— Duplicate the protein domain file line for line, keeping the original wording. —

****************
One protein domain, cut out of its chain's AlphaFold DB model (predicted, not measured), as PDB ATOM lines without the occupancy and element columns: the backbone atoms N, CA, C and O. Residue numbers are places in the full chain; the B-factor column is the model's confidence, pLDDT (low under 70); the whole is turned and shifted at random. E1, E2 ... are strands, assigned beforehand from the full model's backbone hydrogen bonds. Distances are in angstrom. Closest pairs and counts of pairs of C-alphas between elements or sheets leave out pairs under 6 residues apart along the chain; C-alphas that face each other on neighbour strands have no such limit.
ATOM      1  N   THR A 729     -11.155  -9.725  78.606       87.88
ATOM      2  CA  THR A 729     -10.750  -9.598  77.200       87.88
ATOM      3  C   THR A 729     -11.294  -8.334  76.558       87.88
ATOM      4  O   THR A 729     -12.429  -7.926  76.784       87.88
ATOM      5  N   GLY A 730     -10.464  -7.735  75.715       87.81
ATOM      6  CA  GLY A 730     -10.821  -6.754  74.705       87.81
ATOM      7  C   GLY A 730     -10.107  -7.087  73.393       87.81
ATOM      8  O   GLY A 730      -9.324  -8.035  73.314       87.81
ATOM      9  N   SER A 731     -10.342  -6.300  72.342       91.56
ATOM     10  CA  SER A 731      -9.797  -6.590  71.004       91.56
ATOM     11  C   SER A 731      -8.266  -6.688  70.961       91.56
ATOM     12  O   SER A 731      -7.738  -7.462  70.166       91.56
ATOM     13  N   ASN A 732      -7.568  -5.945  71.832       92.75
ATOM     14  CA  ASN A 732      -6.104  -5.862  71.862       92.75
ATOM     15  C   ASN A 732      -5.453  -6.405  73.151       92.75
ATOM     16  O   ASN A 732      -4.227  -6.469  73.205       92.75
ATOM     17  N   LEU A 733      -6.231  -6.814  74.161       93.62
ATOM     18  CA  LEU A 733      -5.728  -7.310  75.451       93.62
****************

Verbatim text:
One protein domain, cut out of its chain's AlphaFold DB model (predicted, not measured), as PDB ATOM lines without the occupancy and element columns: the backbone atoms N, CA, C and O. Residue numbers are places in the full chain; the B-factor column is the model's confidence, pLDDT (low under 70); the whole is turned and shifted at random. E1, E2 ... are strands, assigned beforehand from the full model's backbone hydrogen bonds. Distances are in angstrom. Closest pairs and counts of pairs of C-alphas between elements or sheets leave out pairs under 6 residues apart along the chain; C-alphas that face each other on neighbour strands have no such limit.
ATOM      1  N   THR A 729     -11.155  -9.725  78.606       87.88
ATOM      2  CA  THR A 729     -10.750  -9.598  77.200       87.88
ATOM      3  C   THR A 729     -11.294  -8.334  76.558       87.88
ATOM      4  O   THR A 729     -12.429  -7.926  76.784       87.88
ATOM      5  N   GLY A 730     -10.464  -7.735  75.715       87.81
ATOM      6  CA  GLY A 730     -10.821  -6.754  74.705       87.81
ATOM      7  C   GLY A 730     -10.107  -7.087  73.393       87.81
ATOM      8  O   GLY A 730      -9.324  -8.035  73.314       87.81
ATOM      9  N   SER A 731     -10.342  -6.300  72.342       91.56
ATOM     10  CA  SER A 731      -9.797  -6.590  71.004       91.56
ATOM     11  C   SER A 731      -8.266  -6.688  70.961       91.56
ATOM     12  O   SER A 731      -7.738  -7.462  70.166       91.56
ATOM     13  N   ASN A 732      -7.568  -5.945  71.832       92.75
ATOM     14  CA  ASN A 732      -6.104  -5.862  71.862       92.75
ATOM     15  C   ASN A 732      -5.453  -6.405  73.151       92.75
ATOM     16  O   ASN A 732      -4.227  -6.469  73.205       92.75
ATOM     17  N   LEU A 733      -6.231  -6.814  74.161       93.62
ATOM     18  CA  LEU A 733      -5.728  -7.310  75.451       93.62